Two plane parts found in Mozambique "almost certainly" came from missing Malaysian Airlines flight MH370, Australia's transport minister says.
The two pieces of debris were found separately by members of the public and were flown to Australia for analysis.
The flight disappeared with 239 passengers and crew on board, including two New Zealanders, shortly after taking off from Kuala Lumpur two years ago.
A white metre-long chunk of metal was found off the coast of Mozambique in February by US lawyer and blogger Blaine Alan Gibson, who had been carrying out an independent search for the missing plane.
Another part was found in December by a South African tourist.
The debris was examined by investigators from Australia and Malaysia, as well as specialists from Boeing, Geoscience Australia and the Australian National University in Canberra.
Australian Transport Minister Darren Chester said the Malaysian investigation team had finished its examination of the two pieces of debris.
Mr Chester said they were consistent with panels from a Malaysia Airlines Boeing 777 aircraft.
"The analysis has concluded the debris is almost certainly from MH370," he said.
"That such debris has been found on the east coast of Africa is consistent with drift modelling ... and further affirms our search efforts in the southern Indian Ocean."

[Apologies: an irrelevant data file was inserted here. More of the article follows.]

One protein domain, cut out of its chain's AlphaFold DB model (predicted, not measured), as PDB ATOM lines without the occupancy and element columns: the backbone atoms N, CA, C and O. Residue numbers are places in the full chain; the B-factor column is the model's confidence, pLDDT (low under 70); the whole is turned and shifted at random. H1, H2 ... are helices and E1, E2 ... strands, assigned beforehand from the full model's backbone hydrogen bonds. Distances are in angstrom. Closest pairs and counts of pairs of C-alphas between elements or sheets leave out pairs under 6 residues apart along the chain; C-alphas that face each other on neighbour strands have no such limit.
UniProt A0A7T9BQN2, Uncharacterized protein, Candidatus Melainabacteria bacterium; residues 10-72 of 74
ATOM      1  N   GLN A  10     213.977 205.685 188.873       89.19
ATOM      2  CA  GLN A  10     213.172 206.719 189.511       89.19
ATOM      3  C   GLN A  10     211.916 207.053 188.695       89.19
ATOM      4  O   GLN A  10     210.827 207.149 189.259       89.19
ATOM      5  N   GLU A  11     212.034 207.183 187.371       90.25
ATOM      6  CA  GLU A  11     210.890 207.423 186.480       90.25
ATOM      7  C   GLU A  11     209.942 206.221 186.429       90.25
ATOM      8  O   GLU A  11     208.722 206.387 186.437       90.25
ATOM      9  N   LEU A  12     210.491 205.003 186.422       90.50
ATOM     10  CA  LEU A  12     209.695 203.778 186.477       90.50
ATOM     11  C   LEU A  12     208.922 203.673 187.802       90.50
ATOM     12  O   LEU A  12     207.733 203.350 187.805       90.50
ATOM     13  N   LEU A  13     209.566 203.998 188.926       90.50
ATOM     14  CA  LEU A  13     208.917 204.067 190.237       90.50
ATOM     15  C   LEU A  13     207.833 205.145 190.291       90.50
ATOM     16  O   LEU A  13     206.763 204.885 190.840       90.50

The jet was believed to have crashed in the Indian Ocean and an initial search of a 60,000 sq km area of sea floor had been extended to another 60,000 sq km.
The search, also involving experts from China and Malaysia, is scanning the sea floor, much of it previously unmapped, in the hope of locating the wreckage.
Mr Chester said it would continue for now, with 25,000 sq km of ocean still be to searched.
"We are focused on completing this task and remain hopeful the aircraft will be found."
Malaysia had also sent a team to retrieve a piece of debris found this week along the southern coast of South Africa to check whether it could belong to missing flight MH370.
A piece of the plane's wing washed up on the French Indian Ocean island of Reunion, on the other side of Madagascar, in July 2015. So far only that piece, known as a flaperon, has been confirmed to belong to the missing plane.